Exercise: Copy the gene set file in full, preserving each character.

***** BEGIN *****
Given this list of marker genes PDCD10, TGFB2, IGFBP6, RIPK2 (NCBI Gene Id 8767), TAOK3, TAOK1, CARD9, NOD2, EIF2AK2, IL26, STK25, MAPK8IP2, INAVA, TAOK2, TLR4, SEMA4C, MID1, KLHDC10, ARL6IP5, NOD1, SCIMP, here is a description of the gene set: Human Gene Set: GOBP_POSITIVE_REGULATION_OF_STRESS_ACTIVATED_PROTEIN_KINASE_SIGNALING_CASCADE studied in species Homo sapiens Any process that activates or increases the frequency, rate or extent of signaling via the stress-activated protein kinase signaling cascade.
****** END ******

Given this list of marker genes PDCD10, TGFB2, IGFBP6, RIPK2 (NCBI Gene Id 8767), TAOK3, TAOK1, CARD9, NOD2, EIF2AK2, IL26, STK25, MAPK8IP2, INAVA, TAOK2, TLR4, SEMA4C, MID1, KLHDC10, ARL6IP5, NOD1, SCIMP, here is a description of the gene set: Human Gene Set: GOBP_POSITIVE_REGULATION_OF_STRESS_ACTIVATED_PROTEIN_KINASE_SIGNALING_CASCADE studied in species Homo sapiens Any process that activates or increases the frequency, rate or extent of signaling via the stress-activated protein kinase signaling cascade.